5. Very interesting review, I’m always impressed by your long-forgotten books & films… and the story about the writer’s credit was as shocking as the plot!

  6. Richard says:

    Ah, Sergio, you do find interesting books and then do your research. Fine review as always. I have great difficulty reading books written in this format, just as I do with books written in deep dialogue or in letters or even filled with frequent, drastic flashbacks or two page chapters. I guess I’m just stuck in the “regular format”. The format here would keep me from reading this one, but it’s good to know of it.

    By the way, I remember and liked the sitcom Mr Adams and Eve, which co-starred Lupino and Howard Duff. I recall little about the stories, just liked the actors. It would be fun to see an episode again.

  7. John says:

    Those first two paragraphs of Hollywood inside dope are amazing! Sometimes it seems as if there really are no scruples or ethics in the movie biz. Never heard of this book nor did I know of Bloch’s connection to it. I found a copy of Bloch’s autobiography at a book sale last year and meant to take it with me on a vacaion last year but forget to pack it. I’m definitely going to read that book very soon. There have got to be more tantalizing tidbits like the one you quoted contained in its pages.

  8. Robert Bloch could write just about anything. I haven’t read this medical thriller, but I will be looking for it. I’ve really enjoyed Robert Bloch’s short stories. He was a master of the form.

    • Thanks George – I think I have more of his short story collections than almost any author (with the possible exception of Harlan Ellison, who has written very few novels, so …)

  9. Todd Mason says:

    I knew Bloch had published something as by Young, but hadn’t sought it out yet…what’s remarkable, of course, is that Dell or anyone thought Young’s name would sell more books than the three writers who actually did the work (I’m startled that no one has come hat in hand to reprint the novel, perhaps with the treatment appended, in the wake of the success of the scenarists and the continuing PSYCHO cult).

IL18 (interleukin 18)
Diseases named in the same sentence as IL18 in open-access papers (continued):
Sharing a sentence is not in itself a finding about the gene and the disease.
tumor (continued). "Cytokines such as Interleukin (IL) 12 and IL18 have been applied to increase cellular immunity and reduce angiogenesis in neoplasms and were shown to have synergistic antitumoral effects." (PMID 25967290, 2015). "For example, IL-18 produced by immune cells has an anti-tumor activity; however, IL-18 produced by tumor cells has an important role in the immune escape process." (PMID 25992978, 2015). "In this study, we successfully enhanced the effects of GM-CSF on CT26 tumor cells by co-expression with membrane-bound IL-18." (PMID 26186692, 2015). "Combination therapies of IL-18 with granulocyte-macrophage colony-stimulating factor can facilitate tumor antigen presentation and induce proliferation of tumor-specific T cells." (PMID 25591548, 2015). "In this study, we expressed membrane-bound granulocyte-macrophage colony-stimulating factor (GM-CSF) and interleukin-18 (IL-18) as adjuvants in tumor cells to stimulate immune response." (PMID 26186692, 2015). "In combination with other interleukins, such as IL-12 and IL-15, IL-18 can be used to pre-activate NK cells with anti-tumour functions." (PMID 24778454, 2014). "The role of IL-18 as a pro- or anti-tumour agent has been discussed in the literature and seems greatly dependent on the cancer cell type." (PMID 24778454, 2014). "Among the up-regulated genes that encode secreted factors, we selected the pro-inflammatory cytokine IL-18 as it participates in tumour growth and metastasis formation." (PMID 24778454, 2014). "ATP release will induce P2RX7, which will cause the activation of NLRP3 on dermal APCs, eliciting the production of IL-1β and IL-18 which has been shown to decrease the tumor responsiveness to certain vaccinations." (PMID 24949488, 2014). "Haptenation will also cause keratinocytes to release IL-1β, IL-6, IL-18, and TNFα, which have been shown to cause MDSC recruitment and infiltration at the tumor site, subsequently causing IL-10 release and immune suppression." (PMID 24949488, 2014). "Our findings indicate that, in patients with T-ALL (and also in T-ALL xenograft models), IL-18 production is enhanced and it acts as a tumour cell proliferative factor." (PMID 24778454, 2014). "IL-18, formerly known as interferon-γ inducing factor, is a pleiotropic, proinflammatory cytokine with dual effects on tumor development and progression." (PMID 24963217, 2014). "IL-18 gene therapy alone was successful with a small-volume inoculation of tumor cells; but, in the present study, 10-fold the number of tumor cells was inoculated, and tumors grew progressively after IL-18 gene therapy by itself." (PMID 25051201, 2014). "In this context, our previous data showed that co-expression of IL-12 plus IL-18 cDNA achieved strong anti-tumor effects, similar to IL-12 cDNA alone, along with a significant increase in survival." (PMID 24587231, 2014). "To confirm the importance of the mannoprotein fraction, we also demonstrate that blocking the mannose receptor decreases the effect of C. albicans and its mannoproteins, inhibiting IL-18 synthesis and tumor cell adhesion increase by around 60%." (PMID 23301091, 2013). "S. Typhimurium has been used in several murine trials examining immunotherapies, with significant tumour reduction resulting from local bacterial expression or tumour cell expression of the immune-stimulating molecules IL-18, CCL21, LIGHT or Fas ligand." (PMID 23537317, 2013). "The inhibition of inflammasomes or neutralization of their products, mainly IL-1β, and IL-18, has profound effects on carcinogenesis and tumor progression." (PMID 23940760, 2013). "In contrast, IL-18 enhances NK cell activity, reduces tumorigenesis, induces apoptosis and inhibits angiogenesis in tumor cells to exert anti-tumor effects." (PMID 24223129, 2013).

• Sounds great Odd, I’d love that – maybe too awkward in terms of rights? There are drafst of the treatment out there (well, I’ve seen a ‘third draft’ for sale anyway) though I could never really afford to put my hand on one – I have no idea if they have structural similarities or not and would love to know. Would the success of Ironside have raised Young’s profile? I admit, it’s odd …

      • Todd Mason says:

        I suspect the same sort of ego stroking and bad commercial judgment (only worse) that led to the STAR WARS and CLOSE ENCOUNTERS novels being attributed to George Lucas and Stephen Spielberg, respectively. Simple foolishness. I doubt that Collier Young’s name was one to conjure with, even given IRONSIDE…particularly when compared to By The Author of PSYCHO…and a little nudge for fans of RUN, RIVER (Didion) and THE STUDIO or DELANO (Dunne) if they were mentioned. Admittedly, PLAY IT AS IT LAYS and TRUE CONFESSIONS (and THE PANIC IN NEEDLE PARK) and the fuller appreciation of Bloch (and the development of the PSYCHO cult) were in the (rather near, in some cases) future…

        • Maybe selling it as a first-time novel was of itself a marketing tool? Or maybe, just maybe, it was Young all along who just decided to bag the credit for selfish reasons! I dare say also that the resistance to novelisations as a lower art form was already in place and by deciding to put it out in hardback they want to eliminate the connection – did Alan Dean Foster also do C£3Kas well? Let’s face it, Spielberg even had a huge amount of help with the screenplay (which is just Bradbury’s It Came from Outer Space anyway)